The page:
Archive for December, 2008

Distinguishing Imagery and Perception

Wednesday, December 17th, 2008

Imagine these bananas

I’m having a hard time remembering a reference for an experiment I recall hearing about. Any help is appreciated.

As I recall the experiment, subjects were asked to look at a visual stimulus on a screen which was presented in variable degrees of faded-ness (with completely faded stimuli disappearing altogether). Subjects were also asked to imagine (form mental images of) the vanished stimuli as still being present on the screen. At some point in the experiment, there was some sort of measure of whether the subjects were seeing an actually present stimulus versus imagining one. I recall there being some result concerning the subjects not being terrific at distinguishing their own imagery from perceptions of the real deal.

Anyone know what I may be remembering? Or am I imagining this?

Neuroscience Boot Camp

Friday, December 12th, 2008

Brain Hammer reader, Martha Farah, sends the following (which looks pretty cool):

The University of Pennsylvania announces their Neuroscience Boot Camp, August 2-12, 2009.

Why Neuroscience Boot Camp?

Neuroscience is increasingly relevant to a number of professions and academic disciplines beyond its traditional medical applications. Lawyers, educators, economists and businesspeople, as well as scholars of philosophy, sociology, applied ethics and policy, are incorporating the concepts and methods of neuroscience into their work. Indeed, for any field in which it is important to understand, predict or influence human behavior, neuroscience will play an increasing role. The Penn Neuroscience Boot Camp is designed to give participants a basic foundation in cognitive and affective neuroscience and to equip them to be informed consumers of neuroscience research.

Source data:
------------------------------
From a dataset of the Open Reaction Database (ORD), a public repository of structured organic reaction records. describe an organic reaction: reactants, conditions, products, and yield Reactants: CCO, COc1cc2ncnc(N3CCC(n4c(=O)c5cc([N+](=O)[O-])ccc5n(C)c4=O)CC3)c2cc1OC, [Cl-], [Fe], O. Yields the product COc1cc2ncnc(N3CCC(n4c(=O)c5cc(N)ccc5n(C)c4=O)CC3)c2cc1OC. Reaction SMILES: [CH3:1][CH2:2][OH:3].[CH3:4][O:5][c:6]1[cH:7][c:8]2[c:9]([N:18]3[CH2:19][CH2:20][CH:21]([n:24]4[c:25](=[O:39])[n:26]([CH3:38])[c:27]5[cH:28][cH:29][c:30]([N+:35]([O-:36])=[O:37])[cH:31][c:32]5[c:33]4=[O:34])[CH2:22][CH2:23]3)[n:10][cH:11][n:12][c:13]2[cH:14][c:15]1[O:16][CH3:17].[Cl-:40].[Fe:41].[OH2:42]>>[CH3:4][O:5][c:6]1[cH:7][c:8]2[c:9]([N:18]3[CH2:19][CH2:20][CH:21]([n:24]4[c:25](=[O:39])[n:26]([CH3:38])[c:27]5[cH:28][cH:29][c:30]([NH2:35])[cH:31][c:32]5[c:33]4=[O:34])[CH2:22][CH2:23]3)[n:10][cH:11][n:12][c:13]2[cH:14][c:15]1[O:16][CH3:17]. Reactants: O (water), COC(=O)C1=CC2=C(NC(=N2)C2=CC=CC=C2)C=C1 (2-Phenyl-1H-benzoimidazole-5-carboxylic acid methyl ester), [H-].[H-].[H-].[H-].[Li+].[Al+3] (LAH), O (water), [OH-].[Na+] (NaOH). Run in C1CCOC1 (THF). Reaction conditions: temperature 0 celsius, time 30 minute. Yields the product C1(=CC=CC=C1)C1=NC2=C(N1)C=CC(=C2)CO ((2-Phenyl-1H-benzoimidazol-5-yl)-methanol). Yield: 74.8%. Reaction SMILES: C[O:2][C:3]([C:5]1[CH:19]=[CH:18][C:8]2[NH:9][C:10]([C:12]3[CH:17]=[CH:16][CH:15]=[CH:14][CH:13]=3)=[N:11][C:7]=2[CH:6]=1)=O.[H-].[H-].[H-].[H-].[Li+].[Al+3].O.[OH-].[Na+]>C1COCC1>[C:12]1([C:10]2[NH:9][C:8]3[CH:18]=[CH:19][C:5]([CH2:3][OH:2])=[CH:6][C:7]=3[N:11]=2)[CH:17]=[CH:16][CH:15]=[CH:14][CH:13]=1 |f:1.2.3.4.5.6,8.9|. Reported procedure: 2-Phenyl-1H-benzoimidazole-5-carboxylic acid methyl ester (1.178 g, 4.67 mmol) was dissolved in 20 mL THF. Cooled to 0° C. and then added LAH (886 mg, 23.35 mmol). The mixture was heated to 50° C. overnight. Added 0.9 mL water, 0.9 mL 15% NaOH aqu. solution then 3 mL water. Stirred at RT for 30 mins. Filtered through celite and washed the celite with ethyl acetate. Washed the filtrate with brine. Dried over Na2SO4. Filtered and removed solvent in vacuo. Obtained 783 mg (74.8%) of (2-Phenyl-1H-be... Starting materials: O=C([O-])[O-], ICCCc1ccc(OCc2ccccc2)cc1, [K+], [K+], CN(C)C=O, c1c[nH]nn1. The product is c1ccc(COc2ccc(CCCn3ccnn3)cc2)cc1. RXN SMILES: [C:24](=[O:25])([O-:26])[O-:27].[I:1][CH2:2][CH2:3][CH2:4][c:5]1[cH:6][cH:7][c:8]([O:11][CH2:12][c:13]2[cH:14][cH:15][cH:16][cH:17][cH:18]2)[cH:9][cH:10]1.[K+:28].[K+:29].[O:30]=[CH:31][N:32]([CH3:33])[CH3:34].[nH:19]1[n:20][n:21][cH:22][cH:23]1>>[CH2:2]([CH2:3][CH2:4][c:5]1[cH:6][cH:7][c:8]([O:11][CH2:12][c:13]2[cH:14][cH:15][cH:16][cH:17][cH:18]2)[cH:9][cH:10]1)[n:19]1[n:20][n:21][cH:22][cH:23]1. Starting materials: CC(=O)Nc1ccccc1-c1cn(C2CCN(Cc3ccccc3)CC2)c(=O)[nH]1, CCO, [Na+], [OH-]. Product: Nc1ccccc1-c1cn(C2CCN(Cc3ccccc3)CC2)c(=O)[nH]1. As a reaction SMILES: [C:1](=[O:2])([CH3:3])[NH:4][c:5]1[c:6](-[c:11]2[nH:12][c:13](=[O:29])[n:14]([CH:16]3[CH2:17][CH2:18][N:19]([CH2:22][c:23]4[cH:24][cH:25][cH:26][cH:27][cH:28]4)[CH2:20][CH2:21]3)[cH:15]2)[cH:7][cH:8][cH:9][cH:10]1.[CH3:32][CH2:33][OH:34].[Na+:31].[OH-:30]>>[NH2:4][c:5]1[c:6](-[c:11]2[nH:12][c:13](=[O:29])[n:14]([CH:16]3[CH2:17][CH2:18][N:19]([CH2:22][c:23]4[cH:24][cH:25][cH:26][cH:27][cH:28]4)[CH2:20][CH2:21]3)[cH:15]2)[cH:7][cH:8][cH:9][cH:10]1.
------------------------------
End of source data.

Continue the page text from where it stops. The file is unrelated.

What happens at Neuroscience Boot Camp?

Through a combination of lectures, break-out groups, panel discussions and laboratory visits, participants will gain an understanding of the methods of neuroscience and key findings on the cognitive and social-emotional functions of the brain, lifespan development and disorders of brain function.

Each lecture will be followed by extensive Q&A. Break-out groups will allow participants to delve more deeply into topics of relevance to their fields. Laboratory visits will include trip to an MRI scanner, an EEG/ERP lab, an animal neurophysiology lab, and a transcranial magnetic stimulation lab. Participants will also have access to an extensive online library of copyrighted materials selected for relevance to the Boot Camp, including classic and review articles and textbook chapters in cognitive and affective neuroscience and the applications of neuroscience to diverse fields.

Who should apply?

College and university faculty, working professionals and graduate students are encouraged to apply. The only prerequisites are a grasp of basic statistics and at least a dim recollection of high school biology and physics. (A short set of readings will be made available prior to the Boot Camp to remind you about the essentials.)